On transmission lines (it is still unclear if these rules apply to gathering lines) operators also will have to perform interference surveys on a periodic basis to detect electrical stray current (from both AC and DC interference), analyze results, and mitigate detrimental effects within 6 months of the survey (§192.473). The regulations do not clearly define either the frequency with which surveys will need to occur or whether all transmission pipe will have to be surveyed for interference.

Operators will further need to implement an internal corrosion program (twice each calendar year) to monitor and mitigate corrosive constituents in gas being transported (§192.478). Clarification is needed regarding where the gas stream and liquid quality should be monitored.

The bulk of the proposed changes will affect internal corrosion direct assessment (ICDA) and stress corrosion cracking direct assessment (SCCDA) programs. Under the new regulations, these programs would be defined by NACE SP0206-2006 and NACE SP0204-2008 for ICDA and SCCDA, respectively.


The new rules will impose the following limitations on indirect inspection of internal corrosion: "[T]he operator must use pipeline specific data, exclusively. The use of assumed pipeline or operational data is prohibited." Here again, the operator will be required to consider the accuracy, reliability, and uncertainty of data, including but not limited to "gas flow velocity (including during upset conditions), pipeline elevation profile survey data (including specific profile at features with inclinations such as road crossing, river crossings, drains, valves, drips, etc.), topographical data, depth of cover, etc. The operator must select locations for direct examination, and establish the extent of pipe exposure needed (i.e., the size of the bell hole), to explicitly account for these uncertainties and their cumulative effect on the precise location of predicted liquid dropout." The changes in the direct assessment portion are highly prescriptive when internal corrosion is found, requiring additional excavations at specific feature sites.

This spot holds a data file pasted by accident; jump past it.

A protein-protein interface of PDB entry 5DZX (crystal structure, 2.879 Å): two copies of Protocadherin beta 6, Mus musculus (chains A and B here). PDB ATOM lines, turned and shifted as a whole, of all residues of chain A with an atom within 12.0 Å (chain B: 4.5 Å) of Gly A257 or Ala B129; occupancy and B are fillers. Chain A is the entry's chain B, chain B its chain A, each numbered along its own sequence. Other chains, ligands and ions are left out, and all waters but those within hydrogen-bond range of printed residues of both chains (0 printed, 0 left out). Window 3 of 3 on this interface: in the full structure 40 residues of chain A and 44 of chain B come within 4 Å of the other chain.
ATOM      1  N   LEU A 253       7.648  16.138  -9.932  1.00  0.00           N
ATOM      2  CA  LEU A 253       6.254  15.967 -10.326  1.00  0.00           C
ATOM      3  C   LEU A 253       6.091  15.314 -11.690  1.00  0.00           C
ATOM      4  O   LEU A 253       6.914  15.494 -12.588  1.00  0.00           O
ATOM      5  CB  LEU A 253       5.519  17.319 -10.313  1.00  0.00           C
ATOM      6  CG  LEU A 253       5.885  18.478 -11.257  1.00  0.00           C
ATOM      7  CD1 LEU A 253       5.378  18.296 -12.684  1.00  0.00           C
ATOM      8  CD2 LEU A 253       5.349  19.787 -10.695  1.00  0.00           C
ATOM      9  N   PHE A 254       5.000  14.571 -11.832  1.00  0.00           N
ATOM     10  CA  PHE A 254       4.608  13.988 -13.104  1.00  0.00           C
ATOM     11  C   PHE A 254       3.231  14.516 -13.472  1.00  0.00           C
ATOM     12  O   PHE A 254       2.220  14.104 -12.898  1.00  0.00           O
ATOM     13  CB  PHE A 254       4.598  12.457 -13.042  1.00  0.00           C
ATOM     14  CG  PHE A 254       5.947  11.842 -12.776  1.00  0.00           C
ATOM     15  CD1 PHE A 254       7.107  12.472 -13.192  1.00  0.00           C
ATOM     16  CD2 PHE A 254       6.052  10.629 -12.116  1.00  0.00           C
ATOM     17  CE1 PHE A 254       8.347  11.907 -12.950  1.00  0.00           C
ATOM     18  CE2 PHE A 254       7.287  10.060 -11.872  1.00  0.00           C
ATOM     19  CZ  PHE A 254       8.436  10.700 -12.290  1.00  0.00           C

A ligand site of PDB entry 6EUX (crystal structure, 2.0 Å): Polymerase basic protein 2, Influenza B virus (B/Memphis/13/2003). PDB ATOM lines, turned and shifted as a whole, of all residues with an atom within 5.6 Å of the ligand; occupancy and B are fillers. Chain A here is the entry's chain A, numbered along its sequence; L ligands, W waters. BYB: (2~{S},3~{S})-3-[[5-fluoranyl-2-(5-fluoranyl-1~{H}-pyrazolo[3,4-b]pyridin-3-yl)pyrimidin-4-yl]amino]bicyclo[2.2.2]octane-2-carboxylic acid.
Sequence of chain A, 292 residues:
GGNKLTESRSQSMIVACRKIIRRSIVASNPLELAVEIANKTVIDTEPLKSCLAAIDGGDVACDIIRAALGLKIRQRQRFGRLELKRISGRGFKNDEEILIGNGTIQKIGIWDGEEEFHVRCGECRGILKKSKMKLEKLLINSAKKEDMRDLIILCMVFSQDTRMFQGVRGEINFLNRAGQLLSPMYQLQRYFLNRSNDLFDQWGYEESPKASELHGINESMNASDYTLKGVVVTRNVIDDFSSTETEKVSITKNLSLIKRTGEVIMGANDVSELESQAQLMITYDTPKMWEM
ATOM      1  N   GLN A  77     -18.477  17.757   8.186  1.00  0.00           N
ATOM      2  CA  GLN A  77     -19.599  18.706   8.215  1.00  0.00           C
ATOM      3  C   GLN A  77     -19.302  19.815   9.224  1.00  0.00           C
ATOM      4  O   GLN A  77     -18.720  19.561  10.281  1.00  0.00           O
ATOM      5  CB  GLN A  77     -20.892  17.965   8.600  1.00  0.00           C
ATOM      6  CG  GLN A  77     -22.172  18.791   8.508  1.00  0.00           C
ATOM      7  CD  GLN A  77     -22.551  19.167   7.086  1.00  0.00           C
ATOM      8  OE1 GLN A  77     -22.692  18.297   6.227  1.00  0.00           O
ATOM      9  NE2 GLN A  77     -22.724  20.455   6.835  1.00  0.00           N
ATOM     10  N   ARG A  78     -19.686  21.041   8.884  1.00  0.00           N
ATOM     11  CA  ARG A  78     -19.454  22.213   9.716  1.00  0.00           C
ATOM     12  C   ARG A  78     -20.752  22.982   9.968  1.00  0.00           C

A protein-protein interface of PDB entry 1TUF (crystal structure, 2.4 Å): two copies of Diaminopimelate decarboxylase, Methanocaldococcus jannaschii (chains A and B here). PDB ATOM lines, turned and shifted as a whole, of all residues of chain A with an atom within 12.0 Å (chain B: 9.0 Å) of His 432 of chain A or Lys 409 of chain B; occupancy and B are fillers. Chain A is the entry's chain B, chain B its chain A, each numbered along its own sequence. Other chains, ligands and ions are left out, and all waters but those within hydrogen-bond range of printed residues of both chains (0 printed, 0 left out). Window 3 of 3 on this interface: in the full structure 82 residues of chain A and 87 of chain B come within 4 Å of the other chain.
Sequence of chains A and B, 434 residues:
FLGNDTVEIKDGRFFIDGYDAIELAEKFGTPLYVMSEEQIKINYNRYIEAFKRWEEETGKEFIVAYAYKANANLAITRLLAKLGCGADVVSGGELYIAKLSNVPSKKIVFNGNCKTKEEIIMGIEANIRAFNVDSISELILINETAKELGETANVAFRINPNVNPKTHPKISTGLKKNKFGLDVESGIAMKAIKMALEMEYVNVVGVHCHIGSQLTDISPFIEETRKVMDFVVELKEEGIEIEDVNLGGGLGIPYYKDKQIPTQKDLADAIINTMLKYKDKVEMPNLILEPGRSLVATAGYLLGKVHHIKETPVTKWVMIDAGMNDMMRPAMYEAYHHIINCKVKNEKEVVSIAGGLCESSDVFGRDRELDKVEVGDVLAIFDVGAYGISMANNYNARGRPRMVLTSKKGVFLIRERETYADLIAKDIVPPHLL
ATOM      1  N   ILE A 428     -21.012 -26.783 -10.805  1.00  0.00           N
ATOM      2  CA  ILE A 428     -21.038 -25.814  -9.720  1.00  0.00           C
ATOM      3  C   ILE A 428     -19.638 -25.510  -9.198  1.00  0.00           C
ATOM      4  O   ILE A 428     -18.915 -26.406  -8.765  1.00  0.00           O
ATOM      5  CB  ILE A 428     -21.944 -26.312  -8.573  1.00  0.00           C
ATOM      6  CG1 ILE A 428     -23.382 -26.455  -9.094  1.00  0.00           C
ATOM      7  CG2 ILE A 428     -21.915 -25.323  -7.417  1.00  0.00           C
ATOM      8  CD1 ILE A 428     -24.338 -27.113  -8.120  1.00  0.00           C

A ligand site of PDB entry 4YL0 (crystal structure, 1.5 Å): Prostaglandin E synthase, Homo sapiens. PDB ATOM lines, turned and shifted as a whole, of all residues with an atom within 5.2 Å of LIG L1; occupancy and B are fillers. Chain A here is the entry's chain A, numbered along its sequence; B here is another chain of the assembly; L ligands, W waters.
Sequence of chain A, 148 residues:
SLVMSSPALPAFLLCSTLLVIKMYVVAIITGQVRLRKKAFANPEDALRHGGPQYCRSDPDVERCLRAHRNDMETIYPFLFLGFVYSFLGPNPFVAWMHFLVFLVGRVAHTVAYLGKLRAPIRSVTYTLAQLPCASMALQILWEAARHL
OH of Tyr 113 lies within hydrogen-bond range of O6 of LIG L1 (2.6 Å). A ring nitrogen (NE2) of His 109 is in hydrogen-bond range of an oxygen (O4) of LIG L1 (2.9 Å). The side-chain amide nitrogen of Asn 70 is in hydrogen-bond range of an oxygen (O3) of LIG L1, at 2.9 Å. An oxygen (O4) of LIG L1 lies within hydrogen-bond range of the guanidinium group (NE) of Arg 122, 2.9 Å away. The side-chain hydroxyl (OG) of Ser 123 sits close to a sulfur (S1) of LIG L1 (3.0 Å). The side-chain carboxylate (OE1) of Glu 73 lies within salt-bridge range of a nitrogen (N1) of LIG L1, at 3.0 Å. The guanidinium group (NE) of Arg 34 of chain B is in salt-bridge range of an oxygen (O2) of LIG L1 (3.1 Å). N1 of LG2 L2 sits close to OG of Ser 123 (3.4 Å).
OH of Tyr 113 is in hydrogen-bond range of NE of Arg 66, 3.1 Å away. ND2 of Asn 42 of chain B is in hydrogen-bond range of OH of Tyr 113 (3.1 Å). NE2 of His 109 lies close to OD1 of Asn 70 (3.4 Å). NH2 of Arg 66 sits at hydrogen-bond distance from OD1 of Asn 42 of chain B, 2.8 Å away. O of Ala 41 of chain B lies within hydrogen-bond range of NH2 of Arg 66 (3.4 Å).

Most of §192.929 is redefined or added, meaning extensive changes to operators' SCCDA programs. The NACE SP0204-2008 standard provides the framework for this methodology, but the following factors must be analyzed as part of evaluation: